The company that I use most frequently for my product research and running my Amazon business in general, is Helium 10, which offers a suite of seller tools for $40-100 a month. But as you guys are watching this now and you’re looking to minimize your start up costs, click this link here to get started for as little as $20 a month – an absolute steal for the tool that is going to help you find that 6-figure killer product!
Product & Sample Costs
After you’ve found a product that you think you’d like to sell with Amazon FBA, you’ll need to start making contact with suppliers to discuss getting samples and placing an order. If you’re starting out on a budget or just want to keep your costs low, then when messaging any supplier, ask them to quote you a price for a test order of 50 to 100 units. Most suppliers will offer this if you tell them that your second order will be much bigger, though note that with a smaller test order it’s unlikely that you’ll be able to customize your packaging and instructions and so on. With that said, it’s worth asking the supplier if they’ll let you customize the product anyway, because if you don’t ask, you don’t get!
Regardless of whether you want to place a big or small order for your first Amazon FBA shipment, before you spend anything, you’re going to need to get a sample from the supplier so that you can inspect its quality and ensure that you’re not spending your money on cheap tat. Unfortunately, some suppliers have been known to take advantage of beginners to Amazon FBA, by charging huge amounts for samples, sometimes as much as $150.
So, to keep your sample costs low, find somebody based on Fiverr that lives in China and is willing to forward a delivery on to you for a low cost, and then tell your supplier or suppliers that you want an unbranded sample unit sending to your purchasing agent who is based in China.
As soon as they hear this, they’ll know you mean business, and think you’re more experienced than you are, resulting in them charging a very low amount for a sample. If you’re going to multiple suppliers for samples, combining them and getting your sample agent to forward them on to you is going to save you huge amounts in shipping costs.
To reduce your sample costs even more, ask the supplier to knock off the price of the sample from your main order’s cost if you go ahead. Most will agree to this, meaning that you end up getting the sample for free!
Assuming that you’re happy with your sample and you go on to place your order, the next part of the process that results in a cost for most, is when you create your Amazon listing.
Amazon states that every product listing on its platform needs to have a GS1 barcode associated with it. GS1 Barcodes are quite expensive to license, working out at around £120 a year for 1000. Even if you only plan to use 1 barcode to create 1 listing, that doesn’t matter, you’ll still need to purchase an annual license which to be blunt at £120… is pretty expensive.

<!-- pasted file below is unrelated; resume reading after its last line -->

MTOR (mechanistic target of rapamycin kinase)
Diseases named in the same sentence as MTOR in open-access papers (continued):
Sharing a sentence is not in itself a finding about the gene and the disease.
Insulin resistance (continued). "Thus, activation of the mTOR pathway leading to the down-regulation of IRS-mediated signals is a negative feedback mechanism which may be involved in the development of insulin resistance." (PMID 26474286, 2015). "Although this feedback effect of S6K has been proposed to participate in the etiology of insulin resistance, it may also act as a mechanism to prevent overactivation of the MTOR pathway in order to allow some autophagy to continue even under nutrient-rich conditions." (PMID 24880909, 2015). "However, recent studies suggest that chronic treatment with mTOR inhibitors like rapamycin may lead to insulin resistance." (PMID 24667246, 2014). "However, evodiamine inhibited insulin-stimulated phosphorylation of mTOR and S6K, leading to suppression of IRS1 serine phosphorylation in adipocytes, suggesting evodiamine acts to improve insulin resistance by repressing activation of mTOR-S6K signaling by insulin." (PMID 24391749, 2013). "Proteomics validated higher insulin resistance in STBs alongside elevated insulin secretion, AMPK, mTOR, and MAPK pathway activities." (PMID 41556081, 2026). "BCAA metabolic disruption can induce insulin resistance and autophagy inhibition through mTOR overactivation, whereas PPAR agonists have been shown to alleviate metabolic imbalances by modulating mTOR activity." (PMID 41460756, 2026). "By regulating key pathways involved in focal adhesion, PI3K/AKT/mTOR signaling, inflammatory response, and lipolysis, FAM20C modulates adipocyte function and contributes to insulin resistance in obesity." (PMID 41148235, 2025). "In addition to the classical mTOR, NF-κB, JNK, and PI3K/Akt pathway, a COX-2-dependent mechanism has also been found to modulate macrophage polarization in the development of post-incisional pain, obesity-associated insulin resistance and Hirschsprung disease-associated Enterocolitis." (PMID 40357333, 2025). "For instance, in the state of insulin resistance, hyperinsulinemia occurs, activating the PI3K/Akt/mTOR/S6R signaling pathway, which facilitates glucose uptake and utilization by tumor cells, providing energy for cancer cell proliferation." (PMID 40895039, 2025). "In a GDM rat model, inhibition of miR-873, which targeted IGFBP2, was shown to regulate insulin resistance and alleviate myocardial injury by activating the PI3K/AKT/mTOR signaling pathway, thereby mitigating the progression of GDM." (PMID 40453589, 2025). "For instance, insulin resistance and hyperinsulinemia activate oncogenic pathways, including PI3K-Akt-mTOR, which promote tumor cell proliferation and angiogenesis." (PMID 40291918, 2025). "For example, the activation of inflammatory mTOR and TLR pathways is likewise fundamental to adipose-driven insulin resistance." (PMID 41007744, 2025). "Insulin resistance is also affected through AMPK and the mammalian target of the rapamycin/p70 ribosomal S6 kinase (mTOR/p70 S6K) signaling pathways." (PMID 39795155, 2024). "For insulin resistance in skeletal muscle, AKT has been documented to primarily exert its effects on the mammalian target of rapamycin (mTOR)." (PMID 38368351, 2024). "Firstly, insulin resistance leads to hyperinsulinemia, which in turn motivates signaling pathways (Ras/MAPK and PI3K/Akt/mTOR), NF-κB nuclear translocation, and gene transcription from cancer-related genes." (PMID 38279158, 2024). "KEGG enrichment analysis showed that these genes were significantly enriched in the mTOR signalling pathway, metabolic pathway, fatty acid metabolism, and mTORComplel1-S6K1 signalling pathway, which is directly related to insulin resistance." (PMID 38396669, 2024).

But don’t worry there is a secret workaround to this that lets you create a listing for free. And this workaround is called a GTIN exemption, which once again, is fairly well hidden on Amazon’s website, unless you know where to look.
To find it, login to your Amazon account, type in GTIN exemption, and then browse to the application form. All you need to do to remove the requirement to purchase a barcode is provide your chosen brand name, the category you want to sell in, and pictures of the your product with the logo on it. If you’re planning on selling an unbranded product, then the process is very straightforward, just type in Generic for your brand name, input the category, and you’re done. £120 saved!
If you are going down the private label route and want to get a logo made for your product cheaply, there are two options. Head to Fiverr and find a designer with good reviews and sensible pricing, or if you want a simple but cool looking logo for free, visit DaFont type in the name of your brand, and then see if anything stands out. If it does, then you can either download the font, or take a snapshot of it, and you’ll have got your logo for free.
The final start up cost that you’ll incur before you start selling, are the image costs on your listing. Hiring a photographer can be incredibly expensive, and if you’re looking at a photoshoot with models, expect to pay at least £500 for the day. If you’re looking to do things on a budget though, there are a whole host of options. The first is to get a 3D render of your product made by a designer on Fiverr, and that’s something that will give you flawless looking images for a very reasonable price.
If you’re looking for lifestyle photos, head to Adobe Stock, create a trial account, search for the type of lifestyle photo that you think will work with your product, and then download it for free. You can then send this photo to a cheap designer that you’ve hired on Fiverr, and get them to Photoshop your product, saving you hundreds!
So those are the main start-up costs involved with an Amazon FBA business, and if you’re able to follow the tips that I’ve shared throughout this article, you should find yourself in a position where you’re able to get to the point of selling with a much lower capital investment than the majority of others.
Of course you’ll incur other costs throughout your Amazon careers, such as Amazon seller fees when you do start selling, but those are going to be paid out of the gross profit that you make from each sale, meaning you don’t need the cash up front to pay them.